- The Consequences of Competition: Book Awards and Twenty-first Century Black Poetry
Just in case potential readers needed confirmation that Claudia Rankine’s Citizen (2014) was an exceptional award-winning book, her publisher, Graywolf Press adorned printings of the publication with a list of its accolades. The back cover reads:
New York Times Best SellerWinner of the National Book Critics Circle Award in Poetry Winner of the Los Angeles Times Book Prize in PoetryWinner of the Forward Prize for Best CollectionWinner of the NAACP Image Award for Outstanding Literary Work in Poetry Winner of the PEN Open Book AwardWinner of the VIDA Award in PoetryWinner of the PEN Oakland/Josephine Miles Award in PoetryWinner of the Hurston/Wright Legacy Award in PoetryWinner of the Rebekah Johnson Bobbitt National Prize for PoetryFinalist for the National Book Award in PoetryFinalist for the National Book Critics Circle Award in CriticismFinalist for the T. S. Eliot PrizeAn NEA Big Read SelectionNamed a Best Book of the Year by the Boston Globe, Los Angeles Times, National PublicRadio, New York, the New Yorker, Publishers Weekly, Slate, andTime Out New York.1
Perhaps no book by a poet has received such a variety of honors. Prior to 2014, Rankine was rarely if ever presented as a prominent author. After the publication of Citizen though, she quickly became the subject of newspaper and magazine profiles, interviews, and commentary. Rankine’s book vaulted her to new, lofty heights in contemporary literary culture.2 While the high quantity of accolades placed on Citizen was unusual, an unprecedented number of works by Black poets earned consequential book prizes and awards during the twenty-first century. [End Page 269]
This article addresses the imperative of merging African American literary studies and book history, a combination of subjects that has received increased scholarly attention in recent years.3 That attention has not yet extended to contemporary books by African American poets. My main argument is that literary prizes and awards and notably the processes of competing for such honors significantly determined the production and reception of volumes of poetry by more than one hundred African American poets in the twenty-first century. Literary accolades were essential passports for professional advancement and the accumulation of prestige or symbolic capital. Without winning or nearly winning major awards, the chances of many Black poets earning widespread media notice and gaining employment at powerful institutions would have been severely diminished. The examination here confirms that book awards were influential, career-defining forces for several Black poets, while serving as barriers for many more.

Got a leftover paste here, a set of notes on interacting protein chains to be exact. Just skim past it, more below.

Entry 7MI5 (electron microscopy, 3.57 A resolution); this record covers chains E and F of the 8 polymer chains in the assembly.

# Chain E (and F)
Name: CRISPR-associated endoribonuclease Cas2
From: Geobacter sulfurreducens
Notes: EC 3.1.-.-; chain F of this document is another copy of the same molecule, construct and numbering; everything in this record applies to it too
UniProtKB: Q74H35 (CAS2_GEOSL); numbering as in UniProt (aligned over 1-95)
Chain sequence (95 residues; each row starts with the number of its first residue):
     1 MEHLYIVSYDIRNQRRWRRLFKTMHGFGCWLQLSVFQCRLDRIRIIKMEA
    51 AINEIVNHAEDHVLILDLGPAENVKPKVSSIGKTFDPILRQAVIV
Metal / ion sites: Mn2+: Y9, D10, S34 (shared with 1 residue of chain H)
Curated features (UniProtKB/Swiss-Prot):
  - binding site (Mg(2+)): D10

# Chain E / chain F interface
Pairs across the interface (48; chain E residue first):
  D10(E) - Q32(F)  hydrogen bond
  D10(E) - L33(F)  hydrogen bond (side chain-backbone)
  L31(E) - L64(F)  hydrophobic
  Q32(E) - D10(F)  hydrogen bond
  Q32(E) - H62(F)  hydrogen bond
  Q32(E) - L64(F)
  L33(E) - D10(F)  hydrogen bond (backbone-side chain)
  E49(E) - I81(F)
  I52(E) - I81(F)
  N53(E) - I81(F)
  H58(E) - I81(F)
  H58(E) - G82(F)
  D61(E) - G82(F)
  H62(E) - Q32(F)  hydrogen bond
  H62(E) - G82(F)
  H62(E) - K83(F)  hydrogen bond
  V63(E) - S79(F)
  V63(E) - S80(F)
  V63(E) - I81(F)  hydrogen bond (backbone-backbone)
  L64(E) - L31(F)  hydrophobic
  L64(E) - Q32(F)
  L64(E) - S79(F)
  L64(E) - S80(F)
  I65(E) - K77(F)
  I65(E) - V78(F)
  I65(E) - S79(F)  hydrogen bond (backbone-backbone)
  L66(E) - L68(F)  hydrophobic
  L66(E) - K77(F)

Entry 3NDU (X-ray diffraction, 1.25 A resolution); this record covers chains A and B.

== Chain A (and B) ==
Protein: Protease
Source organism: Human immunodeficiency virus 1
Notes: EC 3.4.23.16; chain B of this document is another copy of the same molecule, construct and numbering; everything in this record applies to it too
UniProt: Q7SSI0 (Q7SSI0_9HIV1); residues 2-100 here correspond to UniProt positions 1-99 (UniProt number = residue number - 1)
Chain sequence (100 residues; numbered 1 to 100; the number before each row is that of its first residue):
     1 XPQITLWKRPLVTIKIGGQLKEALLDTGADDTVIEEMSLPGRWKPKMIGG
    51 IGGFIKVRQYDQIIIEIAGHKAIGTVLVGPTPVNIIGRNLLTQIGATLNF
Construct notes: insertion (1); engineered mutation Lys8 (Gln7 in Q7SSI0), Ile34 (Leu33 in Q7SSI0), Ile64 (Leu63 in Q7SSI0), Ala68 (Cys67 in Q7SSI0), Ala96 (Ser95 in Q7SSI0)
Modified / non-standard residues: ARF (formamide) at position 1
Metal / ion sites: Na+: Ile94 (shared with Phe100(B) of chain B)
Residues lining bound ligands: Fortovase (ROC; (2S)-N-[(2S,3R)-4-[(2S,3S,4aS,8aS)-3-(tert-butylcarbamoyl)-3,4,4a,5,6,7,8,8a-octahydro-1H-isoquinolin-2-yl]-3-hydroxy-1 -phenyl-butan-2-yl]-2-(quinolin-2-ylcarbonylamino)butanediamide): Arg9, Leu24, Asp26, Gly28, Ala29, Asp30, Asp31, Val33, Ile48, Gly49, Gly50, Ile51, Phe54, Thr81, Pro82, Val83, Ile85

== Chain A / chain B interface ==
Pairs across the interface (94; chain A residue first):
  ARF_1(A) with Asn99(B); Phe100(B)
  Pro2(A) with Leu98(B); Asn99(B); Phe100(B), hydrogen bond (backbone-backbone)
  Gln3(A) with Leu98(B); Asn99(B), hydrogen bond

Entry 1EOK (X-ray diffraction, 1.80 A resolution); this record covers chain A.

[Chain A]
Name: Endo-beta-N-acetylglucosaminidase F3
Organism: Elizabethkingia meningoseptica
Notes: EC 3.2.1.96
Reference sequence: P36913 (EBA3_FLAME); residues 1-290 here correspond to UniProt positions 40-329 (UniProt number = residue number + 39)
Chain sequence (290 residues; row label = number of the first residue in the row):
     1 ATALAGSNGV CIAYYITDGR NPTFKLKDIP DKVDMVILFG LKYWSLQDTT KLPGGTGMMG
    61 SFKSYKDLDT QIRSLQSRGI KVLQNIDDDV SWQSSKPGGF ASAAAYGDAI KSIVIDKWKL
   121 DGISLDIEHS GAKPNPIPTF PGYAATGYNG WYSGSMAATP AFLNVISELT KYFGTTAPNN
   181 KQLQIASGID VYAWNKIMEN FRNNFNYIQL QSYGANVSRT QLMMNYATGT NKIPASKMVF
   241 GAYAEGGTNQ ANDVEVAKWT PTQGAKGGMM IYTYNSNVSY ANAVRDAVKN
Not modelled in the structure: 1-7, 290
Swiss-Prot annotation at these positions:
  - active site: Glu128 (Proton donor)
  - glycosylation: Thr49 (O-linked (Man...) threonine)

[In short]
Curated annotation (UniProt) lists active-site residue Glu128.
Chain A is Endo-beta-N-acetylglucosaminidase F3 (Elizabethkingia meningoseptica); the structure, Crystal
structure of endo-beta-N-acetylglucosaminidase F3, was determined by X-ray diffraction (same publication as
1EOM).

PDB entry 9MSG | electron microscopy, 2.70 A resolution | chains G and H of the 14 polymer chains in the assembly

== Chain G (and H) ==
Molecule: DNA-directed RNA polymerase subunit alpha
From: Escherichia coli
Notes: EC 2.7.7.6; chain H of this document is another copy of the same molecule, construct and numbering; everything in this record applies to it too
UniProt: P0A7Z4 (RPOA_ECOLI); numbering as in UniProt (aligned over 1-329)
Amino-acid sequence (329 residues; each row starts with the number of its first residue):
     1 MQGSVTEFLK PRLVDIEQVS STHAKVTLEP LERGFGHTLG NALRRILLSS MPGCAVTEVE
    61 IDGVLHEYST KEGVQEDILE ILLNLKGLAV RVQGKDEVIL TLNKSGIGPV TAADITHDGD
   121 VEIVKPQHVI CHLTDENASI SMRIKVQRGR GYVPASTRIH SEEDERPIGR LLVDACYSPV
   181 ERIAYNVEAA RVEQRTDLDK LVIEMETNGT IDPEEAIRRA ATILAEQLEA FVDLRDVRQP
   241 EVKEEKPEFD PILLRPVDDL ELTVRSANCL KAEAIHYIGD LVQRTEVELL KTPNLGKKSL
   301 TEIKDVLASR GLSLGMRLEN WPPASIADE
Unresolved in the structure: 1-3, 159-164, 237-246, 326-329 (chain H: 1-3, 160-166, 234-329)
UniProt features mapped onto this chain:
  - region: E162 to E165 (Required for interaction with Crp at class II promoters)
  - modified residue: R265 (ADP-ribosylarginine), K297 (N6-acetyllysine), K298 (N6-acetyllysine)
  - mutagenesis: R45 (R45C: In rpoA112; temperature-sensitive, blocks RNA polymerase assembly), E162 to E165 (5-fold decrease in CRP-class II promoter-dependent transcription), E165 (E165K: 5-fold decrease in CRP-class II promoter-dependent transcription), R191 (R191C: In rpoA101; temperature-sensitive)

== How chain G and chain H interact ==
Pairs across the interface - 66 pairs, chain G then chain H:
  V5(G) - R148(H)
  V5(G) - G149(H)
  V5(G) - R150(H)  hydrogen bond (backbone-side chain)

James F. English’s The Economy of Prestige (2005) is especially pertinent to the current discussion. His book examines the prevalence of prizes and awards in cultural production across the twentieth century. Given the broad range of coverage in his book, English’s study perhaps understandably did not adequately address what this economy of prestige meant for Black poets. Yet, English’s work provides a basis for considering how prizes once exclusively awarded to white poets eventually were bestowed on African American poets. In fact, winning accolades historically reserved for white people adds to the cultural value of such honors for non-white recipients.
In author biographical sketches and histories, scholars have treated prizes and awards as ancillary to literary production. It is my contention that we should take a different approach. These days, prizes are integral to book production. Most volumes of poetry receive only minimum coverage in newspapers and magazines. But then, winning a book contest raises the chances that poets and their works will receive notice and additional assets. Terrance Hayes, Patricia Smith, Adrian Matejka, and other poets received book contracts when they were selected as recipients of the National Poetry Series.4 Each year since 1999, the Cave Canem Foundation has sponsored an annual poetry prize for poets who have not yet published a full-length volume by a professional press. The winning manuscript is published by Graywolf Press, University of Georgia Press, or University of Pittsburgh Press. The Cave Canem Poetry Prize was responsible for launching the publishing careers of Kyle...